Monday, January 20, 2014

On Richard Sherman, Tommy Tomlinson, and Sportsmanship

I love football. I grew up watching the sport with my father, going to local games, and once I entered high school, I traveled with the sports teams as a cheerleader or a member of the marching band. Much of the social scene in my hometown revolved around the Ironmen. After all, I grew up in small-town Oklahoma and we are serious about our sports, especially football. 

I watched both of yesterday's games. I am delighted with the outcome of the early game, primarily because someone defeated the Patriots. I am equally disappointed with the outcome of the late game. I am a Kaepernick* fan, not necessarily a Niners fan. But my disappointment stems from more than just the loss to Seattle. What a brutal, nasty game. The refs officiated the game poorly which contributed to the heightened emotion and violence on the field. Both teams are physical, fierce competitors. It's a rough game. Oh, my, the injuries.

Anyone who watched most likely caught the Richard Sherman interview immediately after the game. I'm not sure anyone seemed more shocked than reporter Erin Andrews. She handled Sherman like the professional she is, and the camera cut away quickly. Instantaneously, chatter appeared all over the internet about Sherman's so-called rant. Many condemned his behavior, including myself. Name-calling ensued. Peopled bemoaned the state of the game. One online writer compared Sherman to Muhammad Ali.

 I awoke this morning to a friend's link to Tommy Tomlinson's 22 Brief Thoughts About That Richard Sherman Interview. Huh. A defense of Sherman's antics. His final point? "It seems to me the only proper response to something like that [game] is to holler like a crazy person."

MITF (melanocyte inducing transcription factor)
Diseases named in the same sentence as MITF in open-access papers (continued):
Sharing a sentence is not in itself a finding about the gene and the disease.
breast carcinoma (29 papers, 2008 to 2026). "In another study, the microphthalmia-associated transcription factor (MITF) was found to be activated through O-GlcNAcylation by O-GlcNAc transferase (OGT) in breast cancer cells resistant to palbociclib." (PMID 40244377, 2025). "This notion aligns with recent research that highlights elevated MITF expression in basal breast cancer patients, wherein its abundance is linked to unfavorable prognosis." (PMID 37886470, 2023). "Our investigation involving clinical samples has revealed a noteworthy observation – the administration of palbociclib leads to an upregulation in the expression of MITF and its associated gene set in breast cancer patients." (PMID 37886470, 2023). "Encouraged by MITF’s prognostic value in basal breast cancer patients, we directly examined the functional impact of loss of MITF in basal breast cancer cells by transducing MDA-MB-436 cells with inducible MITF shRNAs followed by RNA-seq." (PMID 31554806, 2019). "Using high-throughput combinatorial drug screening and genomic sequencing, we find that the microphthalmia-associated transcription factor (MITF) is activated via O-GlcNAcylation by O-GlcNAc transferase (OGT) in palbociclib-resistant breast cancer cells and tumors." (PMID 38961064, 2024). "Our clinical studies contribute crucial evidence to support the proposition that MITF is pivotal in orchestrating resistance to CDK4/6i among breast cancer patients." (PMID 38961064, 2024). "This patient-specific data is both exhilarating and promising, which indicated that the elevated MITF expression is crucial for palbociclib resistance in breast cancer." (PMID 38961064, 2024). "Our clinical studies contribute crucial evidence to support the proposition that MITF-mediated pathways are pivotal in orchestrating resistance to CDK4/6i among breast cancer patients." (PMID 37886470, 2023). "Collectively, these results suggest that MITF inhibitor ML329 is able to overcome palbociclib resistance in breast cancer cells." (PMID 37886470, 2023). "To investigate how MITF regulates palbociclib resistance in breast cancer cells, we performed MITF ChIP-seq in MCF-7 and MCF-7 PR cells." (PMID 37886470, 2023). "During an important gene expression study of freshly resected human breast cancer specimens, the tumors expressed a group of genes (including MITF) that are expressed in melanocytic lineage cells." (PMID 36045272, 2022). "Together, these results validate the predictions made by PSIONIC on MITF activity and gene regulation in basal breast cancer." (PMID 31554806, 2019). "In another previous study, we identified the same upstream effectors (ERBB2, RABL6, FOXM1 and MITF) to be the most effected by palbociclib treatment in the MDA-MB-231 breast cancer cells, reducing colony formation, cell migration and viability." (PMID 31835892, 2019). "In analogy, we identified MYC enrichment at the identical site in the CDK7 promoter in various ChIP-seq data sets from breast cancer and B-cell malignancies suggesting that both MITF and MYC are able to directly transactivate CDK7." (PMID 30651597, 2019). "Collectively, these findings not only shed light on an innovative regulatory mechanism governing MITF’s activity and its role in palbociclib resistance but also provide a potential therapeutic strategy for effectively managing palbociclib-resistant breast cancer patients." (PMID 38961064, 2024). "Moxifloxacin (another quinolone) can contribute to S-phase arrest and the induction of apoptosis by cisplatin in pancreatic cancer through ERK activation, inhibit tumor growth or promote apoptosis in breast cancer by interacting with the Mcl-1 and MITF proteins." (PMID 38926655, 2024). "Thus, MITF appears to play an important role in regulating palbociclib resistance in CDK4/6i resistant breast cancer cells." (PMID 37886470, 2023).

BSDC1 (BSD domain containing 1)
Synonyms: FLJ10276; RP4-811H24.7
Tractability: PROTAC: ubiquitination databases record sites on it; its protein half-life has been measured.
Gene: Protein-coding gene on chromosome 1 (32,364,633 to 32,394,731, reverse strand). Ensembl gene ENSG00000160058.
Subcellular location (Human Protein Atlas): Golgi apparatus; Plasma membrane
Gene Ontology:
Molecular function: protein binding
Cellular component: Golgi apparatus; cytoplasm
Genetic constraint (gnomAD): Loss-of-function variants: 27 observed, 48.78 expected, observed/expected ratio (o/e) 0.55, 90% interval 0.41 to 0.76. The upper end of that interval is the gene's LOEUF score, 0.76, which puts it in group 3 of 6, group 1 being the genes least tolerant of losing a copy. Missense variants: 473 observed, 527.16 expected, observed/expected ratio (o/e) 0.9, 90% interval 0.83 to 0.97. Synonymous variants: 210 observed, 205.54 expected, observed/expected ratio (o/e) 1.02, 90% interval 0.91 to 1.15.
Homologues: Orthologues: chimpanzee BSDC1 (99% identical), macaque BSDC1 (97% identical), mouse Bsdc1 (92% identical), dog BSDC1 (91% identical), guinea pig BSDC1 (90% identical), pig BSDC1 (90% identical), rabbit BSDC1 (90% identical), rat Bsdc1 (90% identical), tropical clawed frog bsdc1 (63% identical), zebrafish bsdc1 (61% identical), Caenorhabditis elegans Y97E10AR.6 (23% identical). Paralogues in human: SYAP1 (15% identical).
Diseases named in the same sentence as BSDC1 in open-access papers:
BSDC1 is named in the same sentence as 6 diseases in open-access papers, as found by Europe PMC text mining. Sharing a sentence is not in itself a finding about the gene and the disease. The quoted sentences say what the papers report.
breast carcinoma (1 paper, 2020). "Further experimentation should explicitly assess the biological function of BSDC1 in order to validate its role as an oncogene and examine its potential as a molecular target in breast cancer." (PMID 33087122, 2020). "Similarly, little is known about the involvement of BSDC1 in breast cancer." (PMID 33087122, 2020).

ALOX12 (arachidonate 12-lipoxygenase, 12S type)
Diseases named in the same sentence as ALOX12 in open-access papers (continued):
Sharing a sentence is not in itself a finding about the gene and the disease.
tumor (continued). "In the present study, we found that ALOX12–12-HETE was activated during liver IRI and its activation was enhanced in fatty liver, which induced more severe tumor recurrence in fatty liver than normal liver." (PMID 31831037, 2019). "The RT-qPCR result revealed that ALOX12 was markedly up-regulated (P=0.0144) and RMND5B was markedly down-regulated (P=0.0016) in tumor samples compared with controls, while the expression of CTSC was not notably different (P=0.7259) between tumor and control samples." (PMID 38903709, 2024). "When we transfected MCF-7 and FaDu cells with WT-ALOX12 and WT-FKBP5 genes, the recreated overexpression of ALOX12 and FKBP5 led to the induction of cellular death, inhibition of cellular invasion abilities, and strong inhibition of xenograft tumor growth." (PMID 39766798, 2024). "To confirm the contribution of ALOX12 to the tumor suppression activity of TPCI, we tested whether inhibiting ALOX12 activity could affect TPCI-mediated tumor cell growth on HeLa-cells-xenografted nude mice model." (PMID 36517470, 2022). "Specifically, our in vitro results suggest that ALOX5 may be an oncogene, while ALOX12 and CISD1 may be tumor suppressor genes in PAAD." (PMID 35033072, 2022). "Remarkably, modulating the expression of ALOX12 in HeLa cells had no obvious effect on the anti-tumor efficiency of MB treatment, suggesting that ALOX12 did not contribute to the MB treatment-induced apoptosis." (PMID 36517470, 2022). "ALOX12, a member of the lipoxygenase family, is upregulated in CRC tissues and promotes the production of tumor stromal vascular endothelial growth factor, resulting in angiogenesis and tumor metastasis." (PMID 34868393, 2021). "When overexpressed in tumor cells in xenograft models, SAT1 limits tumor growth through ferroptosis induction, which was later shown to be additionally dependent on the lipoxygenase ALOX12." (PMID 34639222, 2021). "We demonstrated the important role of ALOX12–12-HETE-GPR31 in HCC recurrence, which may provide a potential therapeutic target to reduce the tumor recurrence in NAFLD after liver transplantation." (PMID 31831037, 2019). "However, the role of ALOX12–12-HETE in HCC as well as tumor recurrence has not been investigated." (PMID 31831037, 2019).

What I gleaned from the article is that Sherman was excited, he's a smart guy, and football players are not fit to communicate publicly until they simmer down. 

I find much of what Mr. Tomlinson wrote disingenuous. Some of his points seem trite and cliched to me:  fans want a violent, exciting game filled with some big personalities but are quick to criticize when the behavior gets out of hand; put a microphone in a guy's face directly after he's made a game-winning play and he's liable to be a bit punchy. Yadda, yadda, yadda. The bit that actually bothered me the most, though, lies in what I consider to be Tomlinson's hypocrisy. He defends Sherman by pointing out his intellect, his high school class standing, and his prestigious college. The next point, I must quote.

"His degree from Stanford was in communications...which might explain why, while he seemed to be hollering like a crazy person, he didn't curse and looked into the camera the whole time."

Tomlinson goes on to compare the interview to an audition for the WWE.

Here's the rub--Tomlinson contradicts his own conclusion when he insinuates that Sherman acted with full understanding of his actions during that on-camera rant. Either Sherman behaved like a "crazy person" or he controlled his language and his gaze while saying exactly what he meant to say. Sorry, Mr. Tomlinson, you can't have it both ways.

Do I think Richard Sherman's behavior offensive? Yeah, I do. On field after the big play and on camera afterward. Sherman behaves like a bully. That handshake proffered to Michael Crabtree was nothing more than an Eddie Haskell-style taunt. Calling Crabtree "mediocre" on national television reveals an utter lack of respect for other players, not to mention a total lack of class. I really don't care what history they might have. Sherman's self assessment of his abilities is probably not far off. He's an excellent player and fierce competitor, but I simply cannot stomach that kind of arrogance. I am fairly sure Sherman doesn't give a whit what I think.

 I'm not a Broncos fan, but I hope they crush the Seahawks on February 2.

* I mean, really. Look at him. And he can play the game, too. Of course I'm a fan.

Wednesday, January 15, 2014


His betrayal divulged
Naked, exposed,
Enraged by his misbehaving
Words of clemency die on my tongue.
Deceived, I no longer seek
Shelter in saccharine whispers.

Your soft breath and sighs
Advancing, receding,
Endowed with the gift of believing
Embed faith into my icy heart.
Cherished, I no longer wander
Forsaken in treacherous visions.

My slumbering soul
Awakened, released,
Washed by a flood of revealing
Devotion dwells in your eyes.
Changed, I no longer chase a
Life only lived in my dreams.

Tuesday, January 14, 2014

An Ordinary Life

I cannot know
the purpose of life
but I think it must be
a lingering search
for elusive faith

I cannot know
whether God exists
my only evidence lies
in the peace I find
under the gaze of your eyes

I cannot know
if there is any beyond
but until we die
we have an endless supply
of ordinary nights